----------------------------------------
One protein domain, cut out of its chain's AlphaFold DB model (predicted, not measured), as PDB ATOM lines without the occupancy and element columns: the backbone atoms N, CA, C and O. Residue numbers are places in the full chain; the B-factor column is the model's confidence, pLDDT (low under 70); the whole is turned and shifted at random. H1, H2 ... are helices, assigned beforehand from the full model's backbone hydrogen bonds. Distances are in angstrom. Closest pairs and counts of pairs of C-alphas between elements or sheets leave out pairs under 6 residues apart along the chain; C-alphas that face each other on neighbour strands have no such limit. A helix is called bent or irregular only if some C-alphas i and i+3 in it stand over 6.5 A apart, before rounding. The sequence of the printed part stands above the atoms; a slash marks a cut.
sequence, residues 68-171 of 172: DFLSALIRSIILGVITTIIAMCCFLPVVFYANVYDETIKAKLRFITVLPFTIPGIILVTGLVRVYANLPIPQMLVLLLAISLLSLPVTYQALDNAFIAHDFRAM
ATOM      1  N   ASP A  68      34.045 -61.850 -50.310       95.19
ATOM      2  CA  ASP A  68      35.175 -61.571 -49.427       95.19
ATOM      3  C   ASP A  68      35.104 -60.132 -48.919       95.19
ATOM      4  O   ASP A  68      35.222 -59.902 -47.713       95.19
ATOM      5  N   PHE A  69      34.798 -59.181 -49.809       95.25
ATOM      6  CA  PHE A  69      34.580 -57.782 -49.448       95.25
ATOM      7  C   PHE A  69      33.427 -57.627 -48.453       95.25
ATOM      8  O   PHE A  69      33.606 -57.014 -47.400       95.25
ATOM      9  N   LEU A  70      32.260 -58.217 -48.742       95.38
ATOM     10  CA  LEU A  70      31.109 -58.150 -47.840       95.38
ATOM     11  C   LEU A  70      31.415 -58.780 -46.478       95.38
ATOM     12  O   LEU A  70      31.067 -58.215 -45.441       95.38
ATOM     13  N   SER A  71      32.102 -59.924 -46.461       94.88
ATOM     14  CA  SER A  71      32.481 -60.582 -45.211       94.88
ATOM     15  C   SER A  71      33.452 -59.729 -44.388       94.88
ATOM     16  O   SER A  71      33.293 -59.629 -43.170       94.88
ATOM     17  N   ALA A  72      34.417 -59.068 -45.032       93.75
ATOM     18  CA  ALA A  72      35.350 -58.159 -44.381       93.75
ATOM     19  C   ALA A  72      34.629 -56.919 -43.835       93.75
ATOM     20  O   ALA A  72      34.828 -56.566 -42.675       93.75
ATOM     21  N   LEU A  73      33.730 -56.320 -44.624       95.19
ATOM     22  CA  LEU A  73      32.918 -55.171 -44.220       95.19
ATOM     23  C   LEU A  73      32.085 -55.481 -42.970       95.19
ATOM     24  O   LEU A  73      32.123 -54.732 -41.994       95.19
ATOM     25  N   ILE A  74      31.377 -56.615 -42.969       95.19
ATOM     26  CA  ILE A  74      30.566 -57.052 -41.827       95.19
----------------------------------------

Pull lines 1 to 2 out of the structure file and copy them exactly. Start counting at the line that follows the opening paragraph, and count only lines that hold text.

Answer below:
sequence, residues 68-171 of 172: DFLSALIRSIILGVITTIIAMCCFLPVVFYANVYDETIKAKLRFITVLPFTIPGIILVTGLVRVYANLPIPQMLVLLLAISLLSLPVTYQALDNAFIAHDFRAM
ATOM      1  N   ASP A  68      34.045 -61.850 -50.310       95.19